By Emily Bialkowski
There are approximately 600 registered feedlots in Houston County, Zoning Administrator Bob Scanlan told the county board April 23 during his yearly report.
The report comes to the board for approval and is required by the Minnesota Pollution Control Agency. “This report gives a picture of the progress that is being done on the local level (county) as far as feedlot compliance,” Scanlan said.
The report also confirms work done by feedlot staff that goes above and beyond the minimum program requirements. “Anything done above the minimum is considered ‘performance credit’ and counties are awarded for the additional work. Last year the performance credit award amounted to $8,170,” Scanlan said.
Some examples of how the county supercedes the standard include looking at manure applications and following up on complaints.
“For the last four or five years we’ve gone above the minimum program requirements. It’s a good incentive to keep plugging away here,” Scanlan said.
While discussing the report county commissioners asked for a definition of feedlot.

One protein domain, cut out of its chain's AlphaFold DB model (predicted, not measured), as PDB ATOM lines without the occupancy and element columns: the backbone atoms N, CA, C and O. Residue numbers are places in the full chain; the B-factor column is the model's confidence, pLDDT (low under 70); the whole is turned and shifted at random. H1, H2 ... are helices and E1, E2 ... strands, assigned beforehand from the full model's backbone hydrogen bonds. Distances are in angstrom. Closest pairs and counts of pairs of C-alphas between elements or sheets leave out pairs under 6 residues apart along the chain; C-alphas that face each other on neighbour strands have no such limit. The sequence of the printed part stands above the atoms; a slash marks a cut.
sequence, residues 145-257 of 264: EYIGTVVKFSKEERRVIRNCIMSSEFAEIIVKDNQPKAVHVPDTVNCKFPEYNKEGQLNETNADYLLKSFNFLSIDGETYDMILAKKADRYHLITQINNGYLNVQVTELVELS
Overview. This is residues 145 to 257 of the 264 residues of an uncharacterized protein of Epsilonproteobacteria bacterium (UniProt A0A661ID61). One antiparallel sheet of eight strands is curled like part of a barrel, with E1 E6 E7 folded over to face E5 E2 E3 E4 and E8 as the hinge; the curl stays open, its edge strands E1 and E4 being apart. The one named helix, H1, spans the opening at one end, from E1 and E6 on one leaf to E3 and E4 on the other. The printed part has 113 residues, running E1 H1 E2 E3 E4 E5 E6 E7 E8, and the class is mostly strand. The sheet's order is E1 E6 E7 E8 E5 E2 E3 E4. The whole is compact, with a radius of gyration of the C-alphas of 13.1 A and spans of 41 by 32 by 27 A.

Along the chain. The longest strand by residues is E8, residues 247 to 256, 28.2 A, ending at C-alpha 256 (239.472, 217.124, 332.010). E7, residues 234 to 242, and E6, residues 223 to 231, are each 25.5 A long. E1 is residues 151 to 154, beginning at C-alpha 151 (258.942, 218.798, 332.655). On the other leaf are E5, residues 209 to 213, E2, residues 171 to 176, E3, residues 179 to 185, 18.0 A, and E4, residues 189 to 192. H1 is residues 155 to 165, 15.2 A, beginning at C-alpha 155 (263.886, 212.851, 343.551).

Scanlan said a feedlot is: any place where vegetation can’t be maintained through the growing season and where feeding of animals takes place.
He further clarified that a registered feedlot is: a feedlot with 50 animal units or more or 10 animal units or more near a creek.
“We have 20-head beef cow herds out there that aren’t required to register, but they are considered a feedlot,” Scanlan said.
The county has a total of 447 registered feedlots with an additional 150 (approximate) registered of their own choosing.
A person can own 200 head of cattle and not have to register if the cattle graze in a pasture that maintains vegetation.
Confinement, vegetation and number of animal units all factor into whether a producer needs to register.
Feedlots re-register every four years, and the zoning department is about three fourths of the way through evaluating permits due in 2013.